There’s Been Enough of a Pattern…

Someone wrote…

I’m a girl, I think. AFAB for sure, but maybe not quite a girl, per se. I dunno. Anyway.

When I was a kid, like 5 or 6, I dressed up as Cinderella for Halloween. Blue fluffy dress, sparkly tiara, the works. I even had that plastic button on the dress that says what princess dress this is. Girly as all get-out.

A couple years later, I became Jessie from Toy Story. The typical movie tomboy, of course. And I was redhead, with the perfect hair for Jessie’s braid. I even had the hat.

Then, when I was twelve, I dressed as Jack Sparrow – or rather, *Captain* Jack Sparrow – from Pirates of the Carribean. A fem!Jack, but Jack nonetheless. My friend Kevin did the braids.

Last year – age fourteen – I dressed as Dr. Spencer Reid, a character from my favourite TV show, Criminal Minds. I was nowhere near as handsome, nor did I pass at all, but still. I was a cute Spencer.

This year… I don’t know. I’m fifteen, and identify as genderqueer or genderfluid. All I know is, my parents don’t believe me because “[me coming out] is too sudden for this to be real.”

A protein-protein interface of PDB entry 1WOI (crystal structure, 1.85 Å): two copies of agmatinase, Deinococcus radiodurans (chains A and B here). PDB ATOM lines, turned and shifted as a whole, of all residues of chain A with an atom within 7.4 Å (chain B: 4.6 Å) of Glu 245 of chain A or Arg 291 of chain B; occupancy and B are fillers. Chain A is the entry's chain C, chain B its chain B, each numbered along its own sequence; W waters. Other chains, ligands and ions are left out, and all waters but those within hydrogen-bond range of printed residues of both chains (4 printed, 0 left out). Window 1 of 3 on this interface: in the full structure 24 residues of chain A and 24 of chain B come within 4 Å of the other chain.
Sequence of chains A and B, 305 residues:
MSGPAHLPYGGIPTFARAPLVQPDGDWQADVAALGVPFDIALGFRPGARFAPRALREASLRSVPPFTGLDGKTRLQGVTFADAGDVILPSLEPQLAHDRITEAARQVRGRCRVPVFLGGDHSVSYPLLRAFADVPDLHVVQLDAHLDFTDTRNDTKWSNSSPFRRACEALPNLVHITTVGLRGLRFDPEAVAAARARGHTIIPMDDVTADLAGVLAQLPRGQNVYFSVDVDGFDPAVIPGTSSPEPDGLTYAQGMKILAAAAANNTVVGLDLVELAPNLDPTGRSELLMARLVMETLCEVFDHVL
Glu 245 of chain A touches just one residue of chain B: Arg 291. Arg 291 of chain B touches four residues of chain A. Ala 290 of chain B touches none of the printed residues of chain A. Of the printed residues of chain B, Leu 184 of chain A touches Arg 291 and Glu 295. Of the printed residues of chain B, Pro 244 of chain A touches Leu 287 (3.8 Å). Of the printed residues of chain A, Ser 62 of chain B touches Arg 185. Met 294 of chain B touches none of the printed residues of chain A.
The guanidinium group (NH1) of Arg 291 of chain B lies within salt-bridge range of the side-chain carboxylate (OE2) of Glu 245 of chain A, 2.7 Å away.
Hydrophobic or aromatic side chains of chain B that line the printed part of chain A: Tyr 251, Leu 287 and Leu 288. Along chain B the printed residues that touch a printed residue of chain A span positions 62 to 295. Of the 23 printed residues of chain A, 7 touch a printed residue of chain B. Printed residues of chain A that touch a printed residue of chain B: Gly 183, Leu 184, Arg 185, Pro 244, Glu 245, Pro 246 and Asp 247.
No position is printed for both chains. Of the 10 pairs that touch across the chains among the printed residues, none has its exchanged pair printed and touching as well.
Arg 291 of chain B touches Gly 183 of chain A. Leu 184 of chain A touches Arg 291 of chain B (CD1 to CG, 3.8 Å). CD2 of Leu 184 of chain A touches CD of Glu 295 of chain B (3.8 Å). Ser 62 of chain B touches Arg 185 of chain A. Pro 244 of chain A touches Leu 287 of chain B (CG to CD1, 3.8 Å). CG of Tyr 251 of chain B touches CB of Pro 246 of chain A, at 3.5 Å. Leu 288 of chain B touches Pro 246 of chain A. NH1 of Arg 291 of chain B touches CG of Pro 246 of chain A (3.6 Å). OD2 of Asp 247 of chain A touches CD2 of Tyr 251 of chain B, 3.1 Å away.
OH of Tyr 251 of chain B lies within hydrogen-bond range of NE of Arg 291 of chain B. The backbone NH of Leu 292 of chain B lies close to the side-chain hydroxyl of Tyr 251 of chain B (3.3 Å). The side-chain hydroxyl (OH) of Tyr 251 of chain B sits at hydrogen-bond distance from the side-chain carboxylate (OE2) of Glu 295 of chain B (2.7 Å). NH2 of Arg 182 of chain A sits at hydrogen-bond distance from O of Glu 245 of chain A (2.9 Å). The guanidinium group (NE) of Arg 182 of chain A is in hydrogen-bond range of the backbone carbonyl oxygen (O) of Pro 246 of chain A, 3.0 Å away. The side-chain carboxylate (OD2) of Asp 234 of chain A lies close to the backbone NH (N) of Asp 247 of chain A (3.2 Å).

Why, though? There’s been enough of a pattern…

What’s your experience?

And what are you thinking about gender right now?

Posted by on September 2nd, 2015 at 08:00 am

Category: your voice One comment »

One Response to “There’s Been Enough of a Pattern…”

  1. Tove

    I’ve heard this a lot — that family and friends often say that someone’s coming out is “[too] sudden”, when the reality is that they just weren’t prepared for the announcement, don’t know how to feel, and are turning those feelings back on you. They’re confused, so you must be, too, right?

    It’s flawed thinking, partly rooted, usually, in the belief that young people are changeable and flighty and don’t know anything for sure. Even if you had “just decided” to identify as genderqueer/genderfluid, that doesn’t make your feelings, right now, any less true. Even if you identify as something else in a week, month, year, five years, fifty years.

    For what it’s worth, I hear you. I believe you. And I hope that your family will come down from their initial feelings of disbelief, and be able and willing to meet you where you are. <3


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